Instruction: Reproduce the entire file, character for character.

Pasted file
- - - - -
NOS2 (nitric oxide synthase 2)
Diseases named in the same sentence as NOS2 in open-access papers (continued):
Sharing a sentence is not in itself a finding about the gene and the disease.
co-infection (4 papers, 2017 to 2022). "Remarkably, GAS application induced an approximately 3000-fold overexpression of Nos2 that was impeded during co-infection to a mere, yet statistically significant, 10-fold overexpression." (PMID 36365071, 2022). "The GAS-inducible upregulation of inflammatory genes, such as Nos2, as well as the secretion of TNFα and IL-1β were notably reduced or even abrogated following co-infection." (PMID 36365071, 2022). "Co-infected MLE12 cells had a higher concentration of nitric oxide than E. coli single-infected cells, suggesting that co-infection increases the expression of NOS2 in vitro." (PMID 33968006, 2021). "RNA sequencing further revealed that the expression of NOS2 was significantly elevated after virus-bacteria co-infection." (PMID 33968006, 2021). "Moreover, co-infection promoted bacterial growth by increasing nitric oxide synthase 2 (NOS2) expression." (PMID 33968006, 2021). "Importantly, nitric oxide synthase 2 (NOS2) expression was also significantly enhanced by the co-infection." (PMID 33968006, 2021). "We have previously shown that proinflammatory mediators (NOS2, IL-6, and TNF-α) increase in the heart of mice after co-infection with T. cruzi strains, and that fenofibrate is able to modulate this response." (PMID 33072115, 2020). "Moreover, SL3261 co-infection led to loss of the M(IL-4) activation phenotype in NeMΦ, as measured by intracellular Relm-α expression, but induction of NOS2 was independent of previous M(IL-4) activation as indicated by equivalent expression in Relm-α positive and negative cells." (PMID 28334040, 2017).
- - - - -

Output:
NOS2 (nitric oxide synthase 2)
Diseases named in the same sentence as NOS2 in open-access papers (continued):
Sharing a sentence is not in itself a finding about the gene and the disease.
co-infection (4 papers, 2017 to 2022). "Remarkably, GAS application induced an approximately 3000-fold overexpression of Nos2 that was impeded during co-infection to a mere, yet statistically significant, 10-fold overexpression." (PMID 36365071, 2022). "The GAS-inducible upregulation of inflammatory genes, such as Nos2, as well as the secretion of TNFα and IL-1β were notably reduced or even abrogated following co-infection." (PMID 36365071, 2022). "Co-infected MLE12 cells had a higher concentration of nitric oxide than E. coli single-infected cells, suggesting that co-infection increases the expression of NOS2 in vitro." (PMID 33968006, 2021). "RNA sequencing further revealed that the expression of NOS2 was significantly elevated after virus-bacteria co-infection." (PMID 33968006, 2021). "Moreover, co-infection promoted bacterial growth by increasing nitric oxide synthase 2 (NOS2) expression." (PMID 33968006, 2021). "Importantly, nitric oxide synthase 2 (NOS2) expression was also significantly enhanced by the co-infection." (PMID 33968006, 2021). "We have previously shown that proinflammatory mediators (NOS2, IL-6, and TNF-α) increase in the heart of mice after co-infection with T. cruzi strains, and that fenofibrate is able to modulate this response." (PMID 33072115, 2020). "Moreover, SL3261 co-infection led to loss of the M(IL-4) activation phenotype in NeMΦ, as measured by intracellular Relm-α expression, but induction of NOS2 was independent of previous M(IL-4) activation as indicated by equivalent expression in Relm-α positive and negative cells." (PMID 28334040, 2017).